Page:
Pa. I-80 tolling rejected

Pennsylvania Gov. Ed Rendell has announced he will call the General Assembly together to address transportation funding after federal officials rejected the state’s application to toll Interstate 80.

Rendell spokesman Barry Ciccocioppo said the Federal Highway Administration rejected the state’s application because “their interpretation is that it would be using funds from tolls for other projects other than I-80,” such as transit projects.

The Legislature passed Act 44 in 2007, which called for I-80 tolling and additional revenue from the Pennsylvania Turnpike to provide $532 million per year for road and bridge repairs and $414 million per year for public transit agencies across the state.

Rendell had not announced a date for the Legislative session. “We’ll look at every option on the table.” the governor said. “This is a dire situation with significant consequences.”

The Owner-Operator Independent Drivers Association applauded the news, as it has maintained Act 44 was flawed legislation and tolling I-80 represented double taxation. Pennsylvania Motor Truck Association and American Trucking Associations supported the FHA decision because the Commonwealth’s request did not adhere to the criteria of the Interstate System Reconstruction and Rehabilitation Pilot Program.

Rep. Rick Geist, Republican Chairman of the State House Transportation Committee, said he soon will introduce legislation that would require that the Turnpike Commission maintain its current level of funding for three more years.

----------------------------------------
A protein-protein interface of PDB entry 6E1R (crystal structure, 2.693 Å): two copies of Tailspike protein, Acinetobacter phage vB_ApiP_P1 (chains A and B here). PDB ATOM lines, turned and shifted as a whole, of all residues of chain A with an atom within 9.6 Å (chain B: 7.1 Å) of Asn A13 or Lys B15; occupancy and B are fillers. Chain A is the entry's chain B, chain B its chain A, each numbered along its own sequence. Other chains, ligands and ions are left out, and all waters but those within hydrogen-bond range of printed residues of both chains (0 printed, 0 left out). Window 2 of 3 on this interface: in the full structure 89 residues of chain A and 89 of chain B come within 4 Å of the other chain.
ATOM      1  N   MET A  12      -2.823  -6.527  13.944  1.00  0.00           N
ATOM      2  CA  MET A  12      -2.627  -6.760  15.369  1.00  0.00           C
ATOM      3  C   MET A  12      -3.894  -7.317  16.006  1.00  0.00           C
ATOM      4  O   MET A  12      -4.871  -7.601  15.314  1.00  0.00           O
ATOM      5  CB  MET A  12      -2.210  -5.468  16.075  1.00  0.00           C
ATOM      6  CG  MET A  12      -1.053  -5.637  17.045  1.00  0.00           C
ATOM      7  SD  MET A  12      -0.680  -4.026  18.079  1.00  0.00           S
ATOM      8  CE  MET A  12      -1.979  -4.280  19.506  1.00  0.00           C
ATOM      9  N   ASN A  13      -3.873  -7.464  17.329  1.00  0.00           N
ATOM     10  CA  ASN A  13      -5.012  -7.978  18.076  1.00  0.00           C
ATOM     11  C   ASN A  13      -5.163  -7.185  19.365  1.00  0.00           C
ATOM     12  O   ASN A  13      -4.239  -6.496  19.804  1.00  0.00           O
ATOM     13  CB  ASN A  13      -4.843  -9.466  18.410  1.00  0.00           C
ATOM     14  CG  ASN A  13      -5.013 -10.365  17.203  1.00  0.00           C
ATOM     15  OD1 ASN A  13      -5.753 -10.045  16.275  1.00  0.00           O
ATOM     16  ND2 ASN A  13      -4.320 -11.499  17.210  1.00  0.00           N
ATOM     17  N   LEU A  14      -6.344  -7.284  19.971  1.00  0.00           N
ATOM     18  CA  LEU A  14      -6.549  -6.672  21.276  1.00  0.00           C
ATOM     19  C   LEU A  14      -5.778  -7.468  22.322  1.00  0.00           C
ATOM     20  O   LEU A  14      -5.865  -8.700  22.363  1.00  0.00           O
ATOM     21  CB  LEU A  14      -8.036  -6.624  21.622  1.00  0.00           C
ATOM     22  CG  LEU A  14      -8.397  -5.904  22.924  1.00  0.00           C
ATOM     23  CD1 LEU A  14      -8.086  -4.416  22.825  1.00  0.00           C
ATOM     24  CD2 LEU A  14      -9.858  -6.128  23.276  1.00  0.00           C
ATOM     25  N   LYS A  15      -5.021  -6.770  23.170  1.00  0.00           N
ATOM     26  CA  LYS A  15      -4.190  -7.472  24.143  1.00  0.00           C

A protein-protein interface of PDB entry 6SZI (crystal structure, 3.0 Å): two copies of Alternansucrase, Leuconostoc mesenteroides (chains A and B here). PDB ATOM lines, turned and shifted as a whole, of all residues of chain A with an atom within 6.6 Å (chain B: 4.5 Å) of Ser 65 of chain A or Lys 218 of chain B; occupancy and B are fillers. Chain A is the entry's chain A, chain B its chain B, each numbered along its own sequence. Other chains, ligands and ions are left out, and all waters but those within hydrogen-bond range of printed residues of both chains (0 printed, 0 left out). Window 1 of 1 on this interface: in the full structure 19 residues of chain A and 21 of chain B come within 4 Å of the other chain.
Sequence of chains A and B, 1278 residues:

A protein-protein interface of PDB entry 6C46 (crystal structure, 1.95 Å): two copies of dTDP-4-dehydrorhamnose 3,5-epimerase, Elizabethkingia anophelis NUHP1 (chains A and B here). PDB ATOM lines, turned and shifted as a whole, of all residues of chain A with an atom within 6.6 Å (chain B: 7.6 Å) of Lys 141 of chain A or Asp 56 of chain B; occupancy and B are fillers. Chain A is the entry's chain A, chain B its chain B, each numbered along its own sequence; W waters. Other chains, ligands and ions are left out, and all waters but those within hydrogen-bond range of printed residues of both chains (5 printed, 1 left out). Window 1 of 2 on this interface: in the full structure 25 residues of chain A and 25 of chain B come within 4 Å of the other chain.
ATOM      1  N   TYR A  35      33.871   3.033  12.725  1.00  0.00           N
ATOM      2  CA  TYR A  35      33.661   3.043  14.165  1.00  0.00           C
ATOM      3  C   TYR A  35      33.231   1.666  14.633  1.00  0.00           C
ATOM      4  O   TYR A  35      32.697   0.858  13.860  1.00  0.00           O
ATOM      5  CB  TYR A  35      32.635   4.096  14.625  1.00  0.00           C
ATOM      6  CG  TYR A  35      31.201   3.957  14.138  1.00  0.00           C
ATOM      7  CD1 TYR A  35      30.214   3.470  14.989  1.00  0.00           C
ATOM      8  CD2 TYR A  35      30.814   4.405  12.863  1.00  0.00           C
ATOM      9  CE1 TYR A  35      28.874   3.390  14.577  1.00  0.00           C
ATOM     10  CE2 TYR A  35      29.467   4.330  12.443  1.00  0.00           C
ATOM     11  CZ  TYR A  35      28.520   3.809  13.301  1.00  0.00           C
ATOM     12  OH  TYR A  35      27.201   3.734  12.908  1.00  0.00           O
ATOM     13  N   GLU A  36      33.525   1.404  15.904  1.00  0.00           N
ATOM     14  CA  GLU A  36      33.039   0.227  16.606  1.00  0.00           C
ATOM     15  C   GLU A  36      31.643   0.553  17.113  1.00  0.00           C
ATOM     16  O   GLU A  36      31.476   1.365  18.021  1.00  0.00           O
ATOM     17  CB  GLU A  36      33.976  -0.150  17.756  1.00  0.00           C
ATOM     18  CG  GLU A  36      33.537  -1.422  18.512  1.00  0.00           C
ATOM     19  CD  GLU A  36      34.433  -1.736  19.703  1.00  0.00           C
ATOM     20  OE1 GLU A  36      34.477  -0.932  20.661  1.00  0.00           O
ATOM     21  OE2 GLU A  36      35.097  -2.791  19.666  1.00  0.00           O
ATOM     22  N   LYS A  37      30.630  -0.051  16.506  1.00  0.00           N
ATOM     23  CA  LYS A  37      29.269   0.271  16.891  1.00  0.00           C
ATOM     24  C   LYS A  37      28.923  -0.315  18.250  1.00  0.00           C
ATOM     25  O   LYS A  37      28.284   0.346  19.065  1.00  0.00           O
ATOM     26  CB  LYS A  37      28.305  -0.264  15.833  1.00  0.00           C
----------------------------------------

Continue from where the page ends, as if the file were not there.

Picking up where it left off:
Geist said the Commission’s fiscal year 2010 commitment to PennDOT under Act 44 is $500 million for road and bridge projects and $400 million to aid the transit agencies. However, in the absence of I-80 tolling, that annual commitment drops to a fixed $450 million per year starting July 1.

Geist supports soon-to-be-introduced legislation in the House that would mandate that the Turnpike Commission maintain its current level of funding over the next three years.
He has urged leaders to revisit the governor’s Transportation Funding and Reform Commission’s 2006 report, which recommended use of public-private partnerships to meet infrastructure funding needs. He is again sponsoring HB1510 that would allow Pennsylvania to enter into public-private partnerships.

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Wyoming has studied tolling its section of I-80. This year, its Senate passed a bill that would have allowed the state to pursue tolling, but the legislation died in the House.

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